Summer’s siren call is the water. For many that means coastal beaches. Others prefer the serenity of a lake. Lakes are more accessible, calmer, more hospitable on a hot summer’s day.
Whether it’s a spectacular lake in a national park, a deep green mountain lake or nothing much bigger than a glistening pond, a lake provides endless joy. Swim it, fish it, sail it — or simply sit and stare at it. Lakes refresh the body and soul.
Not sure which lake to visit? Read on to check out our list of the world’s coolest lakes.
1. Cheow Lan Lake, Thailand
The weather’s always warm in Thailand, so there’s no need to visit during summer’s rainy season. Enjoy Cheow Lan Lake from December through April. Created by the Ratchaprapa Dam in the Khao Sok National Park, Cheow Lan is surrounded by rain forest.
Its deep waters collected around natural rock formations creating stone pillar islands. Sightsee by long-tail boat, canoe, bamboo raft or kayak — and consider accommodations in a floating bungalow.
2. Windermere Lake, England
At 10.5 miles long and 1 mile wide, Windermere is the largest natural lake in England. Those with a need for speed have long found its length a great place to break records. Yet speed limits were introduced in 2000, angering many speedboat enthusiasts.
Now, Windermere is the site of the Great North Swim, attracting more than 10,000 swimmers each June for three days of races that raise money for charities.
3. Lake Calhoun, Minnesota, U.S.
In Minneapolis, a metropolis nicknamed the City of Lakes, Lake Calhoun is the largest of them all, providing scenic beauty and endless recreation.
Here you’ll find multiple sand beaches, a fishing pier, a three-mile bike path and a separate walking/running path, a boat dock, sport fields, and more. City dwellers can rent canoes, pedal boats, kayaks, stand-up paddle boards and bikes to enjoy more than 13 miles of lake waters. It’s a summer paradise with a city skyline.
4. Lake Wakatipu, New Zealand
Lake Wakatipu enjoys a spectacular location in one of the adventure capitals of the world. Activities on Queenstown’s 50-mile-long lake range from the spine-tingling (wakeboarding, water skiing) to the sedate (cruises aboard the vintage steamship TSS Earnslaw). Take a gondola ride up to Bob’s Peak, where you can go mountain biking, ride a wooden luge or linger over dinner with the best view in town.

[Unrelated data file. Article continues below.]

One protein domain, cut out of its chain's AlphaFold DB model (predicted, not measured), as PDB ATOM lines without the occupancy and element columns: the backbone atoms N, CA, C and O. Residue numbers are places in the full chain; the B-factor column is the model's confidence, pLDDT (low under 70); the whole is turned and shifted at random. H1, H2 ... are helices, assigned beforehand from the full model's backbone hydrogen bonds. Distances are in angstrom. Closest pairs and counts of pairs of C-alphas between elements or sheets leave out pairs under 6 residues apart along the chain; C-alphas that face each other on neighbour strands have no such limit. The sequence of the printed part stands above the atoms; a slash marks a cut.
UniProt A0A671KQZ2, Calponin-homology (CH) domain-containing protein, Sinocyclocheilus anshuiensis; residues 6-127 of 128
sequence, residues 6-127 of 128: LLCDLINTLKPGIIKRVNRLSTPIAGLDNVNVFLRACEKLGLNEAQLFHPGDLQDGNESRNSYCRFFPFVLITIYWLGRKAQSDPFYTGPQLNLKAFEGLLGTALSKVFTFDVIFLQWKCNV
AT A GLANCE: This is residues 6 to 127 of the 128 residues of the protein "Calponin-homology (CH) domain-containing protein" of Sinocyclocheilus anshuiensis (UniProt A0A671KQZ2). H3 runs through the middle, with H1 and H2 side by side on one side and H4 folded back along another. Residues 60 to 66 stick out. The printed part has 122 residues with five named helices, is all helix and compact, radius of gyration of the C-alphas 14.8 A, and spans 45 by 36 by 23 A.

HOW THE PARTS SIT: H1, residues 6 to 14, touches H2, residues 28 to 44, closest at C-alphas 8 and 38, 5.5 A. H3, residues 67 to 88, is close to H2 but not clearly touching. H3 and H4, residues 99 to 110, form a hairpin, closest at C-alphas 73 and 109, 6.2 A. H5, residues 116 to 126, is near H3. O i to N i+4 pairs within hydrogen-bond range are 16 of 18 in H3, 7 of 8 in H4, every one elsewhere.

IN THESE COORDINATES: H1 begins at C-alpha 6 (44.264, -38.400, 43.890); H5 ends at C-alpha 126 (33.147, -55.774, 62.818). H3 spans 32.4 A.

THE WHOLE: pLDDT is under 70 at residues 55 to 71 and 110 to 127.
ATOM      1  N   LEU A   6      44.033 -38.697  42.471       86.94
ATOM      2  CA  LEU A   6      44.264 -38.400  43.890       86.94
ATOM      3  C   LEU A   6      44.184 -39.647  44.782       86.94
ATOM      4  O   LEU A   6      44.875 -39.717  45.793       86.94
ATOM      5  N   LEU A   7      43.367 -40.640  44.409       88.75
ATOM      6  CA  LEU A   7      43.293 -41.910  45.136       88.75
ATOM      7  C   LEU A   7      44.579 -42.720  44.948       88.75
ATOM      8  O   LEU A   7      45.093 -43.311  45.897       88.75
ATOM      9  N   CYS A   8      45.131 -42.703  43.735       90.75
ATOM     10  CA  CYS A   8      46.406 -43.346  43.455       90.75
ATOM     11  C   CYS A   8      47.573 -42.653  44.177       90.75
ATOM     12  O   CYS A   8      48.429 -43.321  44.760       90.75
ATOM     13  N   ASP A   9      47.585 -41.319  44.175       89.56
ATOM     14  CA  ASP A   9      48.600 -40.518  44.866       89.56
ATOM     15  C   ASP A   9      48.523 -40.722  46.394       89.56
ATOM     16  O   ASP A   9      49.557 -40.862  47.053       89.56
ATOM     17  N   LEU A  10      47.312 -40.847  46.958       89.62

5. Lake Ashi, Japan
Take the train from Tokyo to Hakone — or drive less than two hours — for a cruise on an ornate, full-scale replica of a man-of-war pirate ship. If the fog lifts, you’ll see wonderful views of Mt. Fuji on the horizon and Shinto Shrine on the shores of Lake Ashi.
This caldera lake is filled with hot springs and geysers, creating an ideal spot for a hot springs spa resort. The tourist mecca also has a water amusement park, gardens, an aquarium, an open-air museum, an aerial tram and a mountainside train.
6. Jordan Pond, Maine, U.S.
If you can’t bear to venture far from the ocean but still yearn for the serenity of a lake, Maine’s Mount Desert Island is the place for you. Find excellent boating in addition to walking and hiking at Jordan Pond (a pond is less deep than a lake, allowing more light to pass through to the bottom) in Acadia National Park.
Be sure to work up an appetite for the popovers, rich lobster stew, fresh lemonade and homemade ice cream at the Jordan Pond House restaurant. Continue the tradition of eating on the lawn overlooking the lake, Penobscot Mountain, and the North and South Bubbles (twin peaks).
Find accommodations — and more distractions — in coastal Bar Harbor next door.
7. Lake Geneva, Switzerland
Belle Epoque steamers have traversed Swiss lakes for more than 100 years. Originally floating palaces, with etched glass and wooden figureheads, the paddle steamers now take hundreds of passengers onto Lake Geneva each day.
Ride a steamer to Chateau de Chillon, a castle dating back to the 12th century, in Montreux. Bikes can be brought onboard the boats, but if you choose to just go along just for the views from the water, you won’t be disappointed.
This lake is a favorite of Carolyn Spencer Brown, editor-in-chief of IndependentTraveler.com’s sister site, Cruise Critic: “The contrast between the Alps and the lake is gorgeous.”
8. Lake Superior, Michigan, U.S.
Lake Superior is the largest, deepest and coldest of the Great Lakes. Our favorite part of it is Pictured Rocks National Lakeshore, where sandstone cliffs extend along some 15 miles of coastline.
Although there are plenty of winter activities for hardy Midwesterners, it is summer that pulls people out onto the lake’s pristine waters with spectacular views of the mineral-stained and weather-sculpted cliffs. Campers and hikers explore such treasures as the Grand Sable Dunes, Chapel Falls and Chapel Rock, and nature trails in the white-birch forest.
9. Lake Titicaca, Peru
At about 12,500 feet above sea level, the world’s highest navigable lake is actually quite cool indeed. Although the summer (January through March) sun can cause dreadful sunburn, the weather is still quite chilly and the water icy cold.
Subsistence farmers and herdsmen of llama and alpaca eke out a living in the shadow of nearby Puno’s spectacular 18th-century stone cathedral. Visitors can spend the night with the Uros people, who live on a floating island on Lake Titicaca.
–written by Jodi Thompson
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